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Medication Management

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Keeping Track of Medications Safely
By Sandra Ray, Staff Writer

(Page 3 of 3)

Most medications are listed with You can look up the name with either the name brand or generic name. In addition, it is possible to print the forms online and take them to your doctor’s office for helping filling them out. You may also need the doctor’s signature to verify the prescription. These programs generally ask for financial information to be sure you meet income criteria and a physician’s signature. Some companies will ship medications directly to you while others require that medicines be sent to your doctor’s office.
Check, Check, and Recheck:
Before taking a medication, double-check the label to be sure that you are taking it according to your doctor’s instructions. Never rely on your memory, especially since seniors tend to take so many different medications. You may have several medications with similar names and a medication mistake can be costly.
Also, make sure you’re giving the correct dosage. If there are instructions for “weaning” off a medication, be sure to follow these exactly.  Medications like oral steroids may have serious side effects if not taken correctly when you are trying to stop a medication that may have been taken long-term.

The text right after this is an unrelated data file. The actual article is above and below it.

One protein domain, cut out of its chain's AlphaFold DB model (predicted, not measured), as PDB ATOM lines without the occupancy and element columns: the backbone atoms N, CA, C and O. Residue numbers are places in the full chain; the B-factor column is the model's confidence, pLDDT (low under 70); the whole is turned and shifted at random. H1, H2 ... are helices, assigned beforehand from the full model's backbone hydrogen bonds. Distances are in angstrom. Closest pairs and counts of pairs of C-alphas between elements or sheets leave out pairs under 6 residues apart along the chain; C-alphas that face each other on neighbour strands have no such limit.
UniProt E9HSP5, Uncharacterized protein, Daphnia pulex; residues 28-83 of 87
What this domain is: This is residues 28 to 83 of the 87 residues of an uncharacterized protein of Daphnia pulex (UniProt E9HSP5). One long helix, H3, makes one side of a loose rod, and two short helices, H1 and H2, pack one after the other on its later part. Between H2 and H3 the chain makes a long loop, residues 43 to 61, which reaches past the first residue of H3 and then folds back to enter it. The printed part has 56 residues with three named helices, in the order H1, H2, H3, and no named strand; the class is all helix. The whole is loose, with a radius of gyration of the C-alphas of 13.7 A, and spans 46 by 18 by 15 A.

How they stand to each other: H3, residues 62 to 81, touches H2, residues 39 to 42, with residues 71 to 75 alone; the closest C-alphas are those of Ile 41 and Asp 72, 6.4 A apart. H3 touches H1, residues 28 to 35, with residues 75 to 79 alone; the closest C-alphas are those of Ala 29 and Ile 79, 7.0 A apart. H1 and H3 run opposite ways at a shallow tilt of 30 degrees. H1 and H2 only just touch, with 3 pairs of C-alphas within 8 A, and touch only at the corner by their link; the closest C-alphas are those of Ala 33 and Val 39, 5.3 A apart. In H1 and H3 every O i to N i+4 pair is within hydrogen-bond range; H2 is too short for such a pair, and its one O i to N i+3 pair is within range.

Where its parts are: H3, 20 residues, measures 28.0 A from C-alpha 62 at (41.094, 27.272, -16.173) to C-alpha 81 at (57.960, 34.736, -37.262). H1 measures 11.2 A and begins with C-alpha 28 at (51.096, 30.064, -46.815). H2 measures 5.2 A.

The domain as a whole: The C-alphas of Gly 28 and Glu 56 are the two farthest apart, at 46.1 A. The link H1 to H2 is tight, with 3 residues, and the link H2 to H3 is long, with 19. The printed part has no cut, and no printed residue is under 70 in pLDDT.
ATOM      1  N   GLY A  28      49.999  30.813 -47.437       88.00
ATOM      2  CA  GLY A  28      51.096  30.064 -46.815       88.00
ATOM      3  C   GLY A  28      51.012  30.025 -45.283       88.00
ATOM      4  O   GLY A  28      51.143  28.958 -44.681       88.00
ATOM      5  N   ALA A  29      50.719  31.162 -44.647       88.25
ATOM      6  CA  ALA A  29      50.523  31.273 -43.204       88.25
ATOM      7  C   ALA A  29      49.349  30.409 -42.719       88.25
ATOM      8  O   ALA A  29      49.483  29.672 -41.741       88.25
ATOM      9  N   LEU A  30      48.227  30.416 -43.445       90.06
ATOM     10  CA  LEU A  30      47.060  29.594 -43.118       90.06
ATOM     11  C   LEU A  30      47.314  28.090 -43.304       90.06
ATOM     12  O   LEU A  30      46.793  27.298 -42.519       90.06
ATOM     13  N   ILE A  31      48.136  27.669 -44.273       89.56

Are you taking the medication correctly? Is it an oral medicine or is it an injectable medicine? An oral medicine that is accidentally injected could have painful, if not lethal consequences.
Finally, make sure you’re giving the medicine at the right time. There is generally a two hour window of time that a medicine can be given. This window starts one hour before the medicine is prescribed and ends one hour after its time. For example, if a medicine is prescribed at 2 p.m., you can usually start giving it at 1 p.m. up until 3 p.m. During this window, you can usually take the prescribed dosage without harmful side effects. To be sure that the window of time applies to your situation, check with your doctor or pharmacist.
Seniors may have problems with feeling in the tips of their fingers and may have difficulty feeling the pills in their hands. Watch for medicines on the floor around the area where they generally take their medicines. If there are several pills on the floor or on the cabinet, it could be a sign that they are dropping one of their pills and not getting the medication they need. Caregivers can develop a system where they watch them take medicines or even administer the medications themselves.
Taken properly, all medications have their purpose. Determining the best way for your loved one to take medicines may take some work and documentation on your part in order to develop the right management system for your household and comfort level. Be sure to check with your loved one’s physician and pharmacist if you suspect a problem or need additional information


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